by Christian Bischof
Bikepacking means to me to travel with little baggage on almost all kinds of roads/trails and to spontaneously choose my route and the location to stay overnight. It is a wonderful way to travel and explore the nature and culture of a country, to meet interesting people, and to get to the borders of your comfort zone (i.e. getting to know yourself again and again…).
Bike and Baggage
Well, I used a Bombtrack Hook 1 bike which gave me a very robust CroMo steel frame, nice Clément cyclocross tires that run excellent on both tar and gravel roads, robust SRAM front (50/34) and rear (11-32) gearing, and a very comfortable but still race-like frame geometry. My goal was to find as many gravel roads as possible, but also use many tar roads for convenience and for making some more distance in shorter time.
In order to have an independent power supply I carried a solar panel. With it I charged a battery pack, which in turn I used to charge my Fairphone. I could adaptively attach it to the handle bar pack or to the saddle pack, depending on my orientation with respect to the sun. On the Fairphone I ran Locus Map, which was my only means of navigation.
The five Apidura bags and the one Rixen&Kaul stem bag held all my baggage so I didn’t carry a backpack. All my stuff is depicted here:
Weight of this set (excluding food and water) was about 11 kg, which was about the same as weight of the bike. As the bags were tied very close to the frame and carried relatively little weight, it resulted in very comfortable riding experience with great maneuverability and versatility (which is the main ingredient of bikepacking, really).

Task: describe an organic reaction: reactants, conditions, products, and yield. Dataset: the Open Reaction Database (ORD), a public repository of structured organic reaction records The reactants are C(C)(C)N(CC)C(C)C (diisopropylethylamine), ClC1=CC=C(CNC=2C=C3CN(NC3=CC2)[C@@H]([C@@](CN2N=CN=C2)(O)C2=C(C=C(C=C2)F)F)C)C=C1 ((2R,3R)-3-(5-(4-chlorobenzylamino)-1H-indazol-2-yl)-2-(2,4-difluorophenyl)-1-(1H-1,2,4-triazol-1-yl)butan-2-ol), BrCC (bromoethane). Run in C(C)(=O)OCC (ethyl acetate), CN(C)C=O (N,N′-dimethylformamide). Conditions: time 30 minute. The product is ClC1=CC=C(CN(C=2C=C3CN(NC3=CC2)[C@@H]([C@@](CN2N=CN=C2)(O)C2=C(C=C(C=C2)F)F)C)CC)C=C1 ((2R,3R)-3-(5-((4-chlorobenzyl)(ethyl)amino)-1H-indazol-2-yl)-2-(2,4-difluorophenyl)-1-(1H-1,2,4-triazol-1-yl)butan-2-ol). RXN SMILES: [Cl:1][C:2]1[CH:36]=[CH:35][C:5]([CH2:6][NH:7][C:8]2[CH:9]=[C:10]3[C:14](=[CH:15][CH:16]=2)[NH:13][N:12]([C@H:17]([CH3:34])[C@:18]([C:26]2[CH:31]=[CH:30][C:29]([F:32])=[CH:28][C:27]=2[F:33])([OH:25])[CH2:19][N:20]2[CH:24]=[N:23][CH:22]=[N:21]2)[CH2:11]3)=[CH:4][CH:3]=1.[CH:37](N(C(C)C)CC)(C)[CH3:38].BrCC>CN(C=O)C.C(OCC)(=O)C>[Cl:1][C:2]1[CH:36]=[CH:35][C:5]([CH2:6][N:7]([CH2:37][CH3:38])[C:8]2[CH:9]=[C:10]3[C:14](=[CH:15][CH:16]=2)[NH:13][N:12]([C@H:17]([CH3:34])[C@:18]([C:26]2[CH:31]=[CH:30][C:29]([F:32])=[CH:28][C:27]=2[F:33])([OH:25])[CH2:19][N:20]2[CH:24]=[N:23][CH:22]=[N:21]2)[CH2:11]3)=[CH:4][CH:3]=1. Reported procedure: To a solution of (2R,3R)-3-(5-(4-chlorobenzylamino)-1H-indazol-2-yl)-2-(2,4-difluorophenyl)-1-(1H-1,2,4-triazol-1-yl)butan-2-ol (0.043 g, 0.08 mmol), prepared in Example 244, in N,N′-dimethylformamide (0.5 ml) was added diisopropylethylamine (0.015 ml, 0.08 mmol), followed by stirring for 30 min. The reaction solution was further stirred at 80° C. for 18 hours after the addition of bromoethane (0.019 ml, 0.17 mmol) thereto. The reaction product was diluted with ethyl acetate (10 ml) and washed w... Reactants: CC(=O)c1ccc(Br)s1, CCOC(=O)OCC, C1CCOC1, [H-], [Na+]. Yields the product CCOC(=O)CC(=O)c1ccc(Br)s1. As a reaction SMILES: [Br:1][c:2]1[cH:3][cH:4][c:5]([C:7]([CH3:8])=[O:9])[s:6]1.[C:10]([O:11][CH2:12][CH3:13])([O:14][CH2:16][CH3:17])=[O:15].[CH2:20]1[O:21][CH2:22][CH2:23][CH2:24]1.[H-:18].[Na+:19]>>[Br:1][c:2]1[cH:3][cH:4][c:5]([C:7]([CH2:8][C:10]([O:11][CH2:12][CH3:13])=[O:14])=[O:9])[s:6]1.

As it was my first bike trip at all. I bought the bike and all the bags only shortly before the trip, having been unsure about its interplay and comfort. At the end of the trip, I must say, all the decisions I had made worked out well. The bike ran so nicely, the geometry was very nice and the bags served me well and kept the stuff dry (the waterproof bags at least).
The Route taken
I’ve lived in Hannover (Germany) for the past five years and Marseille sounded like a great place to ride to with both the sea and warm temperatures waiting. The route therefore was relatively moderate regarding mountains and steep ascends as there are many big rivers along the route such as the Rhein, the Mosel or the Rhone. It gave me enough confidence to find a good route on the fly and plan the targets for the day on a day-to-day basis by consulting the offline “LoMaps” within the Locus Map app.
Choosing roads and trails
All the way long I used LoMaps which proved as excellent solution for my purpose:
- they contain very large amount of marked official bike tracks even with different categories (local, regional, national – see the map legend)
- very nice map look with clear and well-sized text and map signs
- map are displayed relatively fast when zooming despite their vector origin
- they contain enormous amount of details of the OpenStreetMaps project and are very useful (all sorts of trails/tracks/roads, type of forest/trees, power lines, all sorts of water types, building contours, and all the different POI’s)
- elevation contour lines make the map perfect for spontaneous route planning by estimating the steepness and thus the physical effort related to the route
Locus Map gave me the option to easily customize the panel on the map screen for fast access of the most used tools. I used ones shown in the screenshot of Locus Map above. I often shared my actual location with friends and family. I tagged all my overnight places along the route with some additional comments. As I wanted to save power when riding and thus not recording my tracks by GPS positions, I drawn the daily tracks manually on the train back to Hannover. A possibility to avoid power supply problems would be to install a hub dynamo USB charger.